Your Company has a Mindset… Is it a Good One?

Posted on

In my last post entitled Why You Shouldn’t Settle When it Comes to Work, I mentioned that in her book The Regenerative Business, Carol Sanford recommends that businesses adapt a developmental mindset: Let people use their own unique essences in line with company values and goals.

What I did not mention — and this is EXCITING — is that you also have people like Craig Handley (author of Hired to Quit, Inspired to Stay), who are literally hiring people and saying you’re hired and we are training you to quit. Wait, what? “My dream is to build a world-class call center, it’s not theirs,” he says. And guess what? His turnover decreased 20%. Why? Because his employees feel supported in their dreams, and are happier and inspired to stay.

So, from the employer perspective the scale starts with “You’re a dummy, you can do just what I ask you to do, and I will micromanage the crap out of you” to “I can grow you to be what I want you to be” to “you do you, I’m gonna help you get there and leave me.” Wow! And the tactics range from carrots and sticks to letting people tap into their uniqueness and sense of purpose.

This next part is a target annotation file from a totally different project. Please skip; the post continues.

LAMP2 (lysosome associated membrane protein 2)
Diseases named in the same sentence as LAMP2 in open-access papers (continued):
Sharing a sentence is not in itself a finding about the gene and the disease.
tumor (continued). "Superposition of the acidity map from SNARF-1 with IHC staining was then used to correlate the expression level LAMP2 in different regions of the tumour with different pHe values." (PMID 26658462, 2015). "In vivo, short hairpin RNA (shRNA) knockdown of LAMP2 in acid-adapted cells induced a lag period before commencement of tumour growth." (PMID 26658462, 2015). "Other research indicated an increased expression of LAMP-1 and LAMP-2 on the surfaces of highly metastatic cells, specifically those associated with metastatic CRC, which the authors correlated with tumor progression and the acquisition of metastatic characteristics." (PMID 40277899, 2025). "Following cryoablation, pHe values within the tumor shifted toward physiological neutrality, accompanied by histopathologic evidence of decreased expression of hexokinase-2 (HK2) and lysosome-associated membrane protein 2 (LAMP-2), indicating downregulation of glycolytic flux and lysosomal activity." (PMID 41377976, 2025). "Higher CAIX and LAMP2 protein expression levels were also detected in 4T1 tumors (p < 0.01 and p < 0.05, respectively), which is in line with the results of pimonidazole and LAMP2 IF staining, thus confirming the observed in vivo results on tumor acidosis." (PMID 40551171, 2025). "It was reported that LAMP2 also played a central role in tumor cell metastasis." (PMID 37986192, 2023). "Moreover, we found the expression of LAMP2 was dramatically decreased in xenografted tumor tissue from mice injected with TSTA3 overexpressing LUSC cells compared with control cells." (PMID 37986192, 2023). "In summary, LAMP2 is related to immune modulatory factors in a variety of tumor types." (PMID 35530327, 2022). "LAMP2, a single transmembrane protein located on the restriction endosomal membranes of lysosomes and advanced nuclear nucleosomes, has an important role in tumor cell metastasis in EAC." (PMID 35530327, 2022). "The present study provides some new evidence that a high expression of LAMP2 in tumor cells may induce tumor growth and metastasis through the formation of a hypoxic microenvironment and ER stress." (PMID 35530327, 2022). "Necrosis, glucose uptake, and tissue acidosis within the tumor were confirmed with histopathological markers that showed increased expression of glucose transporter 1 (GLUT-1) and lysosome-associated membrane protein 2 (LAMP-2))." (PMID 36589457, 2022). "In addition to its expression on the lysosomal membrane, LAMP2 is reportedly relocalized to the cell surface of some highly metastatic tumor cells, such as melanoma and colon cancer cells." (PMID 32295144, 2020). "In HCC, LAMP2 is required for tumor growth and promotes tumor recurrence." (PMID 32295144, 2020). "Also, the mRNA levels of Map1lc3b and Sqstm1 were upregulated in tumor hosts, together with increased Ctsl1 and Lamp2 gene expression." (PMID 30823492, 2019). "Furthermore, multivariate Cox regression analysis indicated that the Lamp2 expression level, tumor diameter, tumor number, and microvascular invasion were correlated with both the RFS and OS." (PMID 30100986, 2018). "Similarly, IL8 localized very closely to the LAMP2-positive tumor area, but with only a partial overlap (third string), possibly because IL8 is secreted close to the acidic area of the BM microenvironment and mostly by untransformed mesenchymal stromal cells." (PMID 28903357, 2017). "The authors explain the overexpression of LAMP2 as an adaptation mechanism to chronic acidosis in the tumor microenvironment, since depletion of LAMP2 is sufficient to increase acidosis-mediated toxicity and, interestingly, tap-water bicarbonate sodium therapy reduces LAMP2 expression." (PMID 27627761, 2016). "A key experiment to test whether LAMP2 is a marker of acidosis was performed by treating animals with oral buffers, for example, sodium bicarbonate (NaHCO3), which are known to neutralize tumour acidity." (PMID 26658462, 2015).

In Daniel Pink’s book Drive, he gets into how our work can fulfill our intrinsic needs by tapping into the drive to do something because it’s absorbing, interesting, and challenging (rather than the carrot and the stick model). Such intrinsic needs are typically met when employees work in environments that encourage autonomy, mastery and purpose.

There are amazing jobs out there. There are workplaces that care about your well-being. There are jobs where recess is mandatory. (And no, it’s not amateur slackluster hour, it’s because the company knows how to get those “Beast Brains” going!)

So what kind of mindset does your company have?

Like the what I have to say? Check out my book, Ever-Stressed!